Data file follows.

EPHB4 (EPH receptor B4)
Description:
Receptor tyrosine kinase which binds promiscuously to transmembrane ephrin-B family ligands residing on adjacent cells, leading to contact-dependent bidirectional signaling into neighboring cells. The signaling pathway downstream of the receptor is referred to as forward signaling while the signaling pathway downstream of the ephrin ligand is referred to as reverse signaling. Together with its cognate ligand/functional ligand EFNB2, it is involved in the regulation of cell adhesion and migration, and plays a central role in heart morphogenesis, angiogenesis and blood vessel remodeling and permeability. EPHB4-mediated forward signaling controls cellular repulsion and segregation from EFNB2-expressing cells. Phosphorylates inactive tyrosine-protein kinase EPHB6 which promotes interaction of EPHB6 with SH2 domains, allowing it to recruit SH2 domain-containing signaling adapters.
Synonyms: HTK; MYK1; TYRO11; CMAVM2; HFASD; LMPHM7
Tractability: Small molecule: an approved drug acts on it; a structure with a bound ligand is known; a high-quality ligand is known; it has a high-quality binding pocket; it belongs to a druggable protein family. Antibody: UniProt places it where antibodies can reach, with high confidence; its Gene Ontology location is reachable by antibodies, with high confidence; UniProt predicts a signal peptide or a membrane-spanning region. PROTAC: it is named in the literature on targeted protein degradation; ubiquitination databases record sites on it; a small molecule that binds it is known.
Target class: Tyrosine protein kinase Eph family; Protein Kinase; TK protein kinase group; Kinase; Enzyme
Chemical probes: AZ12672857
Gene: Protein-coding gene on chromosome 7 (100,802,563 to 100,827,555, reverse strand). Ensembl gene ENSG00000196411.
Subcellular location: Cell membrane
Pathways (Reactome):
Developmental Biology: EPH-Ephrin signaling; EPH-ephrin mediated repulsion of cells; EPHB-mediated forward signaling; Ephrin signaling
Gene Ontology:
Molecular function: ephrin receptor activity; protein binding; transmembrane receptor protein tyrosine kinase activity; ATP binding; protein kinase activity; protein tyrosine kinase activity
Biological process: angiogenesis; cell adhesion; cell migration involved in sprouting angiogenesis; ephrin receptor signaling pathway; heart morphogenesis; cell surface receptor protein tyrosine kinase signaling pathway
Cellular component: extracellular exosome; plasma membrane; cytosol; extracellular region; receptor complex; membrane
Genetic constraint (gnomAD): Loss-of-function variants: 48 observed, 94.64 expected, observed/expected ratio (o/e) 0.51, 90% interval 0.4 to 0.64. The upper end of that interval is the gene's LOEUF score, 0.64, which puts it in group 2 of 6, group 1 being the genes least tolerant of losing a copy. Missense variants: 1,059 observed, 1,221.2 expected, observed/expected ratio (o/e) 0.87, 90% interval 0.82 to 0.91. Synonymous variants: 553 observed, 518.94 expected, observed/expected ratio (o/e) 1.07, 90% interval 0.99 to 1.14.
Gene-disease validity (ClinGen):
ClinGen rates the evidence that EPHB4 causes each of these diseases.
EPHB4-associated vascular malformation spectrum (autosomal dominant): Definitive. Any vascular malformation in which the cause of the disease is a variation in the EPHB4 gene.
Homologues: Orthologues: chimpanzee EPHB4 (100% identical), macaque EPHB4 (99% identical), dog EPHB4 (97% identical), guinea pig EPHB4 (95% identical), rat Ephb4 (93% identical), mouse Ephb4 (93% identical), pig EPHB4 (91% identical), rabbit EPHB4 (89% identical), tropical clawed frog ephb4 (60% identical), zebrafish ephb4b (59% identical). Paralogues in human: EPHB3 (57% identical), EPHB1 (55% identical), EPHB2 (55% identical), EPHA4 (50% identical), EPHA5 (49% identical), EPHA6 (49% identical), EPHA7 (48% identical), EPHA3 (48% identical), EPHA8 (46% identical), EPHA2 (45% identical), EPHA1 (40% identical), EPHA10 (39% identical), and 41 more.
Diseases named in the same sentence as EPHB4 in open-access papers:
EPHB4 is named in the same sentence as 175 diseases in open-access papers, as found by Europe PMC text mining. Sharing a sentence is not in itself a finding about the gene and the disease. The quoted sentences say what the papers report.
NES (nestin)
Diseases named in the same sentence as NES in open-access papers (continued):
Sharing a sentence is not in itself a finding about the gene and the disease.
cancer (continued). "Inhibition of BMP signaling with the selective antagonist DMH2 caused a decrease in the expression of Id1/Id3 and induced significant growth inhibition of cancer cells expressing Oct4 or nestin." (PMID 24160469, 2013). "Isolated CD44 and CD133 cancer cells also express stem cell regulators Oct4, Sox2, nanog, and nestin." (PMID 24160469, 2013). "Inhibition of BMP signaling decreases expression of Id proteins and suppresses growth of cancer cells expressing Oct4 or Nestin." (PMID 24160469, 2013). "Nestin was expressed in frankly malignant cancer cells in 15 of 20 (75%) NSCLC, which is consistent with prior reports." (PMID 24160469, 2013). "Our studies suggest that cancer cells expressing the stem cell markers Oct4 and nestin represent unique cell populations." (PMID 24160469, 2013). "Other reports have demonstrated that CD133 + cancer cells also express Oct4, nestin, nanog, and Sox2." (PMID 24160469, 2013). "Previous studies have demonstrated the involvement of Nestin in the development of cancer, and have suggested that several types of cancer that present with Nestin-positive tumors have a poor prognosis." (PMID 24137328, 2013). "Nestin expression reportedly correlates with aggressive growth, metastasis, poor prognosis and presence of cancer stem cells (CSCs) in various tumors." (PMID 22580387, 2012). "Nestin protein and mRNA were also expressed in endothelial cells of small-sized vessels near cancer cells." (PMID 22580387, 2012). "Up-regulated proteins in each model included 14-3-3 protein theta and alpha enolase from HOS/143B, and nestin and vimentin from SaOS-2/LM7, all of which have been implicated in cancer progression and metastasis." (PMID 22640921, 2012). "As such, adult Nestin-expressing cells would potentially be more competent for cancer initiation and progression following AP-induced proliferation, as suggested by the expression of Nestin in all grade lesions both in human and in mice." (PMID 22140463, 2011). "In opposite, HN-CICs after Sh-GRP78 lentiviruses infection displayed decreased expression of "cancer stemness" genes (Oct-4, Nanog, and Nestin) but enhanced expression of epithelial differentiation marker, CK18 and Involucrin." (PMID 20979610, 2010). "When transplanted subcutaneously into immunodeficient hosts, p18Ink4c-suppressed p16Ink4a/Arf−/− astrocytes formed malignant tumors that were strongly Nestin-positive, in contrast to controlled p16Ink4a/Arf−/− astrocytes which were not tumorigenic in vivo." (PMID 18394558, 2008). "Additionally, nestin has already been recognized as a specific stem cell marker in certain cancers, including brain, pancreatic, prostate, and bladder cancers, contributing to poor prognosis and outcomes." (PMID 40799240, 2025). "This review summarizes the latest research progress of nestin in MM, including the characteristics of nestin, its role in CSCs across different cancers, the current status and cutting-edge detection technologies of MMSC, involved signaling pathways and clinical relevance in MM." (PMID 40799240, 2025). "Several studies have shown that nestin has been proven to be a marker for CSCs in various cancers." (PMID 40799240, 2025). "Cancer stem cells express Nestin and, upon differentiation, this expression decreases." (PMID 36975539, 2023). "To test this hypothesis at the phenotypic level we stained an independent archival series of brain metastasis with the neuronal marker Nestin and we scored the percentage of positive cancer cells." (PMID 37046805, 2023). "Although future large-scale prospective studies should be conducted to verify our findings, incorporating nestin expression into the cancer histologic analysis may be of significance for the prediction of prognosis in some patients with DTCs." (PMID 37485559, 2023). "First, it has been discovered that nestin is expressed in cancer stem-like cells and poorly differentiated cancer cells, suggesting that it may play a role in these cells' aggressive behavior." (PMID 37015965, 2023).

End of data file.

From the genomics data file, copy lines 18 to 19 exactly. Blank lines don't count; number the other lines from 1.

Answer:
ClinGen rates the evidence that EPHB4 causes each of these diseases.
EPHB4-associated vascular malformation spectrum (autosomal dominant): Definitive. Any vascular malformation in which the cause of the disease is a variation in the EPHB4 gene.